Paradigm Shifts and Practical Benefits to Persons with Print Disabilities: Reforms to Anti-Discrimination and Copyright Laws
Paul Harpur, ‘Is the Regulation of Technologies Enabling or Disabling? Realizing the Potential for EBooks to Transform the Lives of Persons with Print Disabilities’ (University of Queensland New Staff Research Start-up project 2013).
Round Table on Information Access for People with Print Disabilities Inc., Saturday 17th May to Tuesday 20th May 2014, Brisbane
Posted: 26 May 2014
Date Written: May 17, 2014
There are over 129 million book titles in the world, but persons with print disabilities can obtain less than 7% of these titles in formats that they can read. In the 19th century this situation might be defendable. In the 21st century, with massive creation of EBook libraries and the advancement of technologies, this presentation argues that persons with print disabilities should be accessing the written word on the same basis of the wider community. This presentation will start by explaining the existence of the book famine and how technology enables persons with disabilities to gain access to the written word. This presentation argues that it is no longer technology or cost that prevents access, but political will. this presentation will explore the legal rights and developments impacting upon access. The international community is recognising how changes in technology create greater potential for access. Indeed, the authors argues that a new international paradigm is emerging that supports access. The authors will introduce and explain the operation of the United Nations Convention on the Rights of Persons with Disabilities (‘CRPD’) and the new Marrakesh Treaty to Facilitate Access to Published Works for Persons who are Blind, Visually Impaired, or otherwise Print Disabled. The adoption of these treaties has introduced a new accessibility paradigm to challenge the limited access model.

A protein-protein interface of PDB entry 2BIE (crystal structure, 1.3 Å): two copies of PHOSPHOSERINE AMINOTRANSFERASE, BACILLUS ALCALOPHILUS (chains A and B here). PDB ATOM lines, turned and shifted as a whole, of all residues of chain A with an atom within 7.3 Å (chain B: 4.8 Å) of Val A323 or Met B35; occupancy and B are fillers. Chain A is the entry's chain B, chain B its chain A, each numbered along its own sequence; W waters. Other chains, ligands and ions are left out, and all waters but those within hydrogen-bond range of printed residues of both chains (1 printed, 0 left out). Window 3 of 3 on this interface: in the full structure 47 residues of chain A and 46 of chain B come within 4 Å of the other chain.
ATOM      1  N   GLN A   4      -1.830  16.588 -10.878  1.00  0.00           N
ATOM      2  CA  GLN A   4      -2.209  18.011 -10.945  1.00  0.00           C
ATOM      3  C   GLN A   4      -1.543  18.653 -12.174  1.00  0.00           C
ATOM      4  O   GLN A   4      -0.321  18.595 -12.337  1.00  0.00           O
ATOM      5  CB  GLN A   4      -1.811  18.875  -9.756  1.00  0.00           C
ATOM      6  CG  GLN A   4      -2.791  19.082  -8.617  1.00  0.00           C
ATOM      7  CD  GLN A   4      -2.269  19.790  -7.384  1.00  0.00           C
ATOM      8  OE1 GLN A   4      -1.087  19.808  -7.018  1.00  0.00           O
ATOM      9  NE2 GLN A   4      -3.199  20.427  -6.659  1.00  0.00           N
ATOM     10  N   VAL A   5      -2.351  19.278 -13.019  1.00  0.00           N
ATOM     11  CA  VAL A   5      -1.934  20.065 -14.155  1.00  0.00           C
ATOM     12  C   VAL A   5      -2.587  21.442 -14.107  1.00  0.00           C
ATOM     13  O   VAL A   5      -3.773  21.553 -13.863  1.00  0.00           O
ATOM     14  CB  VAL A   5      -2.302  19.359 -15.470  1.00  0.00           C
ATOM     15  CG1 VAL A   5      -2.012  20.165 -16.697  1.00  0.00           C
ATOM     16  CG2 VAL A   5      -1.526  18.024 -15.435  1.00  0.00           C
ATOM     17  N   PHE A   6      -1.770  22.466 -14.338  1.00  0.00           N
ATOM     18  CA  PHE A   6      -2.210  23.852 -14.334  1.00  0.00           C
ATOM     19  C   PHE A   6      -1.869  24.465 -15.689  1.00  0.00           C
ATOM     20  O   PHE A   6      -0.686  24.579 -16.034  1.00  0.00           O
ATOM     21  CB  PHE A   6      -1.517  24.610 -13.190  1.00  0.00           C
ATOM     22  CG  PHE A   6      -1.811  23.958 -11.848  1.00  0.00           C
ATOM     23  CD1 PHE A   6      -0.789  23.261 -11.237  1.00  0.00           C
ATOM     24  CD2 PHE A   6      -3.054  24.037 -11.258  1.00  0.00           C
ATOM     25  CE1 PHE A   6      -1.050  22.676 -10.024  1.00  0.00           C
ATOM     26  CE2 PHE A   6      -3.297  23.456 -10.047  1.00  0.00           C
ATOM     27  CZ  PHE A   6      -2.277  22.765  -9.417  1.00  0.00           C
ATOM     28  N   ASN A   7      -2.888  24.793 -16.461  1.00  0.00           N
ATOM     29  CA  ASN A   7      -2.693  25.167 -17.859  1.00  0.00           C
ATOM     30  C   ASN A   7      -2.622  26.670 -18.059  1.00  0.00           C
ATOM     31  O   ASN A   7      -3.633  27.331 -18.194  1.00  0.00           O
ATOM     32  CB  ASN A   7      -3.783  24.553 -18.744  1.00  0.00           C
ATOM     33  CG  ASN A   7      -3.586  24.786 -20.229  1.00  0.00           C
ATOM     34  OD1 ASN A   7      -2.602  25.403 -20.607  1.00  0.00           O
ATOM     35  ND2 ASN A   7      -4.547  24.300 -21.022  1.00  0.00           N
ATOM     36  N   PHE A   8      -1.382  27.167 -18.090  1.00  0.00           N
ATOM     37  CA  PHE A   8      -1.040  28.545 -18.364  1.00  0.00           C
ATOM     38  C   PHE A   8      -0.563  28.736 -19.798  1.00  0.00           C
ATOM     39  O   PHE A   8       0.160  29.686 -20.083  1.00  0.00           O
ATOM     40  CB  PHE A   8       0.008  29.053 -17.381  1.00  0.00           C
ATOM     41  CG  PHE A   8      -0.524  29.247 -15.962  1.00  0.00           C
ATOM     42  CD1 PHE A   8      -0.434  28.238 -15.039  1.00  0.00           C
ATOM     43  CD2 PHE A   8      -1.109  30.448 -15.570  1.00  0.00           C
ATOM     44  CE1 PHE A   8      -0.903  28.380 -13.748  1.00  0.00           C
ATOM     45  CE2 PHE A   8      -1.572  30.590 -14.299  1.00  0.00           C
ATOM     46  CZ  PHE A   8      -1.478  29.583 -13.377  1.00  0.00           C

Keywords: Print disability, copyright, Disability Laws
Suggested Citation: Suggested Citation